Canonical and NVIDIA work to make AI more accessible in the enterprise
In 2018, OpenAI reported that the amount of computing power used in large-scale AI training runs had been doubled every 3.4 months since 2012. Around the same time, the volume of data generated also increased dramatically.
This means traditional, general-purpose enterprise infrastructure can't deliver the required computing power, nor can it support the petabytes of data required to train accurate AI models at this scale. Instead, enterprises need dedicated hardware designed for AI workloads.
Step forward a new collaboration between Canonical and NVIDIA that aims to accelerate at-scale deployments of AI projects and make open-source accessible on effective hardware for AI training.
Charmed Kubeflow is now certified as part of the NVIDIA DGX-Ready Software program. Kubeflow is an open-source, end-to-end MLOps platform that runs on top of Kubernetes. It's designed to automate machine learning workflows, creating a reliable application layer where models can be moved to production.
It comes with a tools bundle that includes KServe and KNative, so inference and serving capabilities are enhanced regardless of the ML framework that is used. Charmed Kubeflow can be used with AI tools and frameworks like NVIDIA Triton Inference Server for model serving to enhance the stack.
NVIDIA DGX systems are purpose-built for enterprise AI use cases. These platforms feature NVIDIA Tensor Core GPUs, which outperform traditional CPUs for machine learning workloads, alongside advanced networking and storage capabilities. In addition, DGX systems include NVIDIA AI Enterprise, the software layer of the NVIDIA AI platform, which include over 50 frameworks and pre-trained models to accelerate development.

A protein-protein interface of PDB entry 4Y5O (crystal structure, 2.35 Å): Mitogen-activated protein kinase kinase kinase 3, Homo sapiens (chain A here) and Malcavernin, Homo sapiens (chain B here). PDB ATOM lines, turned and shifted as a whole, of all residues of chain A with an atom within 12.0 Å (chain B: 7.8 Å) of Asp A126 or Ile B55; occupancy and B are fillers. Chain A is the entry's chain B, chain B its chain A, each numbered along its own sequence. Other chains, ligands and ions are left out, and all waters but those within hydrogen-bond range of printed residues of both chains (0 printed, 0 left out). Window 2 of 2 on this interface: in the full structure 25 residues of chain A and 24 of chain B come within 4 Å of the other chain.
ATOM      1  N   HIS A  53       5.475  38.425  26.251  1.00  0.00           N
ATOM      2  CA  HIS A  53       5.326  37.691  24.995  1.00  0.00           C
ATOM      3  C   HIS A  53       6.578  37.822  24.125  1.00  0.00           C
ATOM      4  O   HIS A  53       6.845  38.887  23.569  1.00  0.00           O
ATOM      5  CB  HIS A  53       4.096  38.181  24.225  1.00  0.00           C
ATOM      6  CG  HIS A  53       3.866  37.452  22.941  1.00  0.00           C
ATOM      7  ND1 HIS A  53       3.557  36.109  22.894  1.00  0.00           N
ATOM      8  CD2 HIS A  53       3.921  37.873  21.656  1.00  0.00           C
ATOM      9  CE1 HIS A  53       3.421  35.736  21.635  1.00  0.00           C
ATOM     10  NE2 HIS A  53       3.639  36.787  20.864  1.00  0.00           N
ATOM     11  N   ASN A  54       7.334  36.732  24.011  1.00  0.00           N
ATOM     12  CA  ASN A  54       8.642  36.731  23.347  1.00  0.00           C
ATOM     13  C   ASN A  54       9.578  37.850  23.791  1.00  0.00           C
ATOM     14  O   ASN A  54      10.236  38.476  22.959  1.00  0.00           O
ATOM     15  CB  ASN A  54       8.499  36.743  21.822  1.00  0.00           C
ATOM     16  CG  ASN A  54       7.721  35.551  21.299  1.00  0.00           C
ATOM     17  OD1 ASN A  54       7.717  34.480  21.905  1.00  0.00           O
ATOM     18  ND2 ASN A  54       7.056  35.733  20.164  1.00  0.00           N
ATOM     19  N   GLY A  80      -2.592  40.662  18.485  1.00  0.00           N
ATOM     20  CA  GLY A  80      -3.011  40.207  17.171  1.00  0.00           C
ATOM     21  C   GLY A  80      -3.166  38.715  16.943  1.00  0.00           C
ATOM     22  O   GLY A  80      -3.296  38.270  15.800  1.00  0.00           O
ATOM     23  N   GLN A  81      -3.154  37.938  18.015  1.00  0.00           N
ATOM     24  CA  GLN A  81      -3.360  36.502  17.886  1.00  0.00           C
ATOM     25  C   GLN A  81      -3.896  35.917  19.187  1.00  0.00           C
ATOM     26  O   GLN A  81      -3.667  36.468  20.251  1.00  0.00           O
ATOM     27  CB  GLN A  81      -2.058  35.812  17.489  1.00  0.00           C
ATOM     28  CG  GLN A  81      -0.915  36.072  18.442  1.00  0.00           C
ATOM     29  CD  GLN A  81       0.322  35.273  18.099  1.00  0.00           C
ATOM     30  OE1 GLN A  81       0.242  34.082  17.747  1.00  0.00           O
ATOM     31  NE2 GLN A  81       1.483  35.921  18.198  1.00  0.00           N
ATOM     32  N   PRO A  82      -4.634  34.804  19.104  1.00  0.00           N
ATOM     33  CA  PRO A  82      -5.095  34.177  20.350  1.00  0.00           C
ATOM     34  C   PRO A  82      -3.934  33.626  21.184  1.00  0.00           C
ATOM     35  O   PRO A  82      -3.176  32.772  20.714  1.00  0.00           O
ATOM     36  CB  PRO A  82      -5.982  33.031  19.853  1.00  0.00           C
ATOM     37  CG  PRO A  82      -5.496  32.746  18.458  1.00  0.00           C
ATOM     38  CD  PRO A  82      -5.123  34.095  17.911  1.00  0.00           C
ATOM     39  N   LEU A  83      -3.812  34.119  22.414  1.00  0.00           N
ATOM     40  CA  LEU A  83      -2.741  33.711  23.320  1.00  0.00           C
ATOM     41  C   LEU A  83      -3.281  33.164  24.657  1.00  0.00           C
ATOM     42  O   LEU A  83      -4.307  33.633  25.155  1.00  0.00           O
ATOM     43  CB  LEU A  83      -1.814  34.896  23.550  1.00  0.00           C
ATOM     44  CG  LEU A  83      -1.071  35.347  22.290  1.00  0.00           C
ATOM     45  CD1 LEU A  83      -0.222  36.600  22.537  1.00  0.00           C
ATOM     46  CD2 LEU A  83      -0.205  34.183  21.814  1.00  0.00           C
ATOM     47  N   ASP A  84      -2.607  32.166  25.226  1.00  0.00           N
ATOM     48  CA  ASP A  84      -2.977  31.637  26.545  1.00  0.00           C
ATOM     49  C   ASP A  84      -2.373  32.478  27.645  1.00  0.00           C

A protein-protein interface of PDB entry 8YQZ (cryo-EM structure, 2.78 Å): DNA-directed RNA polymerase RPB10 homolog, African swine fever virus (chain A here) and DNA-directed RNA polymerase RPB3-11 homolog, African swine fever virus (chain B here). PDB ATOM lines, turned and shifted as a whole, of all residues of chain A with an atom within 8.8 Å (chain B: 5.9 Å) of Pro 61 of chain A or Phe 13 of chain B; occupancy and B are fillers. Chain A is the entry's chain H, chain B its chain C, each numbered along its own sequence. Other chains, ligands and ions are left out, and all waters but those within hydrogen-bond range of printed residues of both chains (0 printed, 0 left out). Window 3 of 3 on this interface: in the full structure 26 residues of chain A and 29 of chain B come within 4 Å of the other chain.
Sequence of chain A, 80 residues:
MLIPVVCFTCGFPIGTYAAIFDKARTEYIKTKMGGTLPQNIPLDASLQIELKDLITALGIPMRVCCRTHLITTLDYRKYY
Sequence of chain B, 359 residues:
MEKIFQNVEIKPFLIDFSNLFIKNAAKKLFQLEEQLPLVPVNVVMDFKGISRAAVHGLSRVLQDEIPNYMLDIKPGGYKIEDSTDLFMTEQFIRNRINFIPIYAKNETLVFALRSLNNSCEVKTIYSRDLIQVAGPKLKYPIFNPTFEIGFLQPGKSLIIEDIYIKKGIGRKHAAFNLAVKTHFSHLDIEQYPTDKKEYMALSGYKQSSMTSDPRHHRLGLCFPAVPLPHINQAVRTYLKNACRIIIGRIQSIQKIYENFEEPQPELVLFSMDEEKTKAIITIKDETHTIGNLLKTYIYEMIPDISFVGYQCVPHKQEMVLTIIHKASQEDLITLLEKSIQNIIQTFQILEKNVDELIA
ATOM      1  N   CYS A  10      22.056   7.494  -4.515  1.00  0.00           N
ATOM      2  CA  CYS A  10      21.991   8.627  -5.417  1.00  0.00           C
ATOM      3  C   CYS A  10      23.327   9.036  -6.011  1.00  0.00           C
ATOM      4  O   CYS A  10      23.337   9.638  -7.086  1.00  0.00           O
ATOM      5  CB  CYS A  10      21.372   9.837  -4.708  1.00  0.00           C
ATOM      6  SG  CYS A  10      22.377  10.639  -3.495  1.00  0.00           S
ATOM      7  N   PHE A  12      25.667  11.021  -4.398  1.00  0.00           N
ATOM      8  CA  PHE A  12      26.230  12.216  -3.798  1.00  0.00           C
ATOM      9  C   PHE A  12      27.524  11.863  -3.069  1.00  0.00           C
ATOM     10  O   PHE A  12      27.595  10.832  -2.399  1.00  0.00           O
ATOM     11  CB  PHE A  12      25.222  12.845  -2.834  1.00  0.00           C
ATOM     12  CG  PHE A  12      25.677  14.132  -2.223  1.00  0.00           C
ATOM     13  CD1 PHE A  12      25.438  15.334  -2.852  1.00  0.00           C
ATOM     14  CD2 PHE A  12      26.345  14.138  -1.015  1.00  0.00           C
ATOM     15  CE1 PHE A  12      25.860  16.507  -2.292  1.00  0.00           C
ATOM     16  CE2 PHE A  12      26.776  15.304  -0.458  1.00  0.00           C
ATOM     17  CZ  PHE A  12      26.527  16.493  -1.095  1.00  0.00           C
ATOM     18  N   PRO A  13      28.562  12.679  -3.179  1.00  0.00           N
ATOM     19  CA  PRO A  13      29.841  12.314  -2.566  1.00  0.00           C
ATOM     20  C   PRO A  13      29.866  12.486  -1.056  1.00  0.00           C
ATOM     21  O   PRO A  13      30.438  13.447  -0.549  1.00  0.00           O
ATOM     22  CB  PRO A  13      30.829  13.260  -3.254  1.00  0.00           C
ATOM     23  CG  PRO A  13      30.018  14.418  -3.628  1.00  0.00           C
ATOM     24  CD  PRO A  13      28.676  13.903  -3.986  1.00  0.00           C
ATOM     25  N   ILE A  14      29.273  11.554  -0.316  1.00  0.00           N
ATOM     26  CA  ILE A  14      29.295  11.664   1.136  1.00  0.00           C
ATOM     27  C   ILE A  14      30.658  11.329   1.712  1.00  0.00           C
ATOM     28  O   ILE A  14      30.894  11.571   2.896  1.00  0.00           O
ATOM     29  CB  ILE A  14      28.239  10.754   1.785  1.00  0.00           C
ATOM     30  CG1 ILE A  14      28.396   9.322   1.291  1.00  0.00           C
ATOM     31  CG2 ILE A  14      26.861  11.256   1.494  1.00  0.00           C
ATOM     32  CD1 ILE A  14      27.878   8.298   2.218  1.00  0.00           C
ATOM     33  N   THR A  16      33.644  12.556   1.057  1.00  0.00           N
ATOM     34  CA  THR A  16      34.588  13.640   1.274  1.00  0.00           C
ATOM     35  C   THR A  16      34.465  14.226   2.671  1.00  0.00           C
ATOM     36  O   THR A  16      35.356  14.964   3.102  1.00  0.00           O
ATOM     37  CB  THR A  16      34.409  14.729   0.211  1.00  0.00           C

"Canonical has been working closely with NVIDIA to enable companies to run AI at scale easily. Together, we facilitate the development of optimised machine learning models, using AI-specialized infrastructure, with MLOps open source." says Andreea Munteanu, MLOps product manager at Canonical. "Extending this collaboration to the other layers of the stack, to have both other types of hardware, as well as AI tools and frameworks such as NVIDIA Triton Inference Server, will allow developers to benefit from a fully integrated development pipeline."
You can find out more about the DGX-Ready Software program on the NVIDIA site and there will be a joint Canonical/NVIDIA webinar to discuss AI deployments on March 28 at noon ET.
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